LANSING, Mich (WLNS) – Facing a $4 billion a year price tag to the fix the state’s infrastructure, the governor may turn to what’s called a Public-Private-Partnership but some say that is corporate welfare.
The sink hole in Fraser is emblematic of the state’s infrastructure dilemma.
It’s crumbling and in need of repair not only in the sewer systems but other infrastructure above and below ground.
The governor acknowledged the other night that something must be done, but he did not endorse a way to raise the money.
Republican senator Mike Koala believes the state and Washington don’t have the money to do this. “The state doesn’t have the money and the feds don’t have the money so we need a public private partnership to help pay for it,” insists the senator.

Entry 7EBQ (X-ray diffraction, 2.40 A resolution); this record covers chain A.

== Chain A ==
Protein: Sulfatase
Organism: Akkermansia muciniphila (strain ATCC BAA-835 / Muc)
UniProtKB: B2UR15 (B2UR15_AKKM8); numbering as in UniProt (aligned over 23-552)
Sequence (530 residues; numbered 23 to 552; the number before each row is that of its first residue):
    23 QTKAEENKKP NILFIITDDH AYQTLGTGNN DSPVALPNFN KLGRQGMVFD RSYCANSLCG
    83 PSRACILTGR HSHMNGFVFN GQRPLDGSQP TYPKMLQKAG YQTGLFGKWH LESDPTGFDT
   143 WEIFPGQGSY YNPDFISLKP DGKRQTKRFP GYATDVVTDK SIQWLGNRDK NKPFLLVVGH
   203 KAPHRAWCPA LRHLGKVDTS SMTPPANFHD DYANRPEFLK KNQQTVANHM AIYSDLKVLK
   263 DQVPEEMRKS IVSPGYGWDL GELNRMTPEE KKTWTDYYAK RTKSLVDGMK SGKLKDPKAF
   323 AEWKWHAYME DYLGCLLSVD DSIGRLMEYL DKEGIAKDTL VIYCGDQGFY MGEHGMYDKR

He thinks he has found a way with a public private partnership whereby a private company will put up the front money to get the project started.
For example if the Soo Locks are expanded, once that starts to generate more revenue, the company would get its money back from that.
But some conservatives have concerns on whether that is a waste of money.
“Will the P3 deals that may be struck will they be done well,” said Michael Lavaive of the Mackinac Center Think Tank. “In Chicago they were not but in Indiana it went very well. I don’t call it corporate welfare. It’s just another way to skin a cat and get these projects that need to be done.”
Mr. Kowall will introduce his legislation shortly setting off another battle over how to pay for infrastructure costs.